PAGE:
Global Utilities

Mary Wroth's Poetry: An Electronic Edition

Wroth Poem - F50 - O dearest eyes the lights, and guids of loue

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43.

O dearest eyes the lights, and guids of loue,
    the ioyes of Cupid who himſelf borne blind
    to yor bright shining doth his triumphs bind
    for in yor ſeeing doth his glory moue;

How happy are thoſe places wher you proue
    yor heaunly beames, wch makes the Sun to find
    enuy, and grudging hee ſoe long hath shind
    now to bee match'd on earth wher you doe moue
    that your cleer light showld mach his beames aboue

Butt now, Alas, your ſight is heere forbid
    and darknes must thes poore lost roomes poſseſs
    ſoe bee all bleſsed lights from henceforth hid
    that this black deed in darcknes haue exceſs,

For why should heauen afford least light to thoſe
who for my miſery this darcknes choſe
43.

O dearest eyes the lights, and guides of love,
    The joys of Cupid who, himself born blind,
    To your bright shining doth his triumphs bind
    For in your seeing doth his glory move;

How happy are those places where you prove
    Your heavenly beams, which makes the Sun to find
    Envy, and grudging he so long hath shined
    That your clear light should match his beams above*

But now, alas, your sight is here forbid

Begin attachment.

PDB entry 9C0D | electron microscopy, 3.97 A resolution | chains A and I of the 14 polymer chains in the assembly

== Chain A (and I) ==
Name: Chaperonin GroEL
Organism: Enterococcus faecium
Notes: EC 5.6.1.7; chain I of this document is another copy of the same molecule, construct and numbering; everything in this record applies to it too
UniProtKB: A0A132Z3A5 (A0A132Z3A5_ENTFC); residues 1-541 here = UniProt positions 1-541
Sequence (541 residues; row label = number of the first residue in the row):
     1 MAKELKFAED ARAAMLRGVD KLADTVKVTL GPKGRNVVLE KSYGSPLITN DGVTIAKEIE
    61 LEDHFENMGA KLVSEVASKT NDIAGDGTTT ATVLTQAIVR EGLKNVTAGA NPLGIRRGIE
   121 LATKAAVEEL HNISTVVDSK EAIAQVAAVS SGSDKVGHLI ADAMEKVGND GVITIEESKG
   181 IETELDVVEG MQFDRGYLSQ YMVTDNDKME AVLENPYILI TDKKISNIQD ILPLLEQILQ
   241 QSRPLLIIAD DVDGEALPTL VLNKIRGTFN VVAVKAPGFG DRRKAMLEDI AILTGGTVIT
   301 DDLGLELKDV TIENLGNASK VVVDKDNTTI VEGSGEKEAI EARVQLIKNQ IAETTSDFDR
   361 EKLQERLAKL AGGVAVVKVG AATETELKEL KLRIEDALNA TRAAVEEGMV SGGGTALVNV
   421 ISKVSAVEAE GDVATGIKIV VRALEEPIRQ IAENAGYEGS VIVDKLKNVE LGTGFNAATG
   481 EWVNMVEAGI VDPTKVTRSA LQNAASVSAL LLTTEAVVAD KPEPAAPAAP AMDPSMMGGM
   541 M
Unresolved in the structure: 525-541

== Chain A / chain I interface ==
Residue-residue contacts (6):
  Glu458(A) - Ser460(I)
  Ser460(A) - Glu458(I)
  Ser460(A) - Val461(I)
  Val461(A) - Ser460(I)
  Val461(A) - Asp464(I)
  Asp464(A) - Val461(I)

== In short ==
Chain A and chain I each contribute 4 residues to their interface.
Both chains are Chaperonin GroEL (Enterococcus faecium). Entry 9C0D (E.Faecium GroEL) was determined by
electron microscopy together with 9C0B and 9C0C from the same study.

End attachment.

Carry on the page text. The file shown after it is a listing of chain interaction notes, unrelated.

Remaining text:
And darkness must these poor lost rooms possess
    So be all blessed lights from henceforth hid
    That this black deed in* darkness have excess,*

For why should heaven afford least light to those
    Who for my misery this* darkness chose.


This sonnet continues the themes of sight/blindess/Cupid/darkness and the miseries of unrequited desire.

'that your clear light should match his beams above': = 'for your clear lights to match his beams above' in P; this lines replaces 'now to be matched on earth where you do move', which has been crossed through.
'in' = 'of' in P.
'excess': perhaps meaning access in this context.
'this': = 'such' in P. In F this word is heavily crossed through.
43.

O Deareſt eyes, the lights, and guides of Loue,
    The ioyes of Cupid, who himſelfe borne blinde,
    To your bright ſhining, doth his tryumphs binde;
    For, in your ſeeing doth his glory moue.

How happy are thoſe places where you prooue
    Your heauenly beames, which makes the Sun to find
    Enuy and grudging, he ſo long hath ſhin'd
    For your cleare lights, to match his beames aboue.

But now alas, your ſight is heere forbid,
    And darkenes muſt theſe poore loſt roomes poſſeſſe,
    So be all bleſſed lights from henceforth hid,
    That this blacke deede of darkeneſſe haue exceſſe.

For why ſhould Heauen affoord leaſt light to thoſe,
Who for my miſery ſuch darkeneſſe choſe.
43.

O dearest eyes the lights, and guides of love,
    The joys of Cupid who, himself born blind,
    To your bright shining doth his triumphs bind
    For in your seeing doth his glory move;

How happy are those places where you prove
    Your heavenly beams, which makes the Sun to find
    Envy, and grudging he so long hath shined
    For your clear lights to match his beams above.

But now, alas, your sight is here forbid
    And darkness must these poor lost rooms possess
    So be all blessed lights from henceforth hid
    That this black deed of darkness have excess,

For why should heaven afford least light to those
    Who for my misery such darkness chose.



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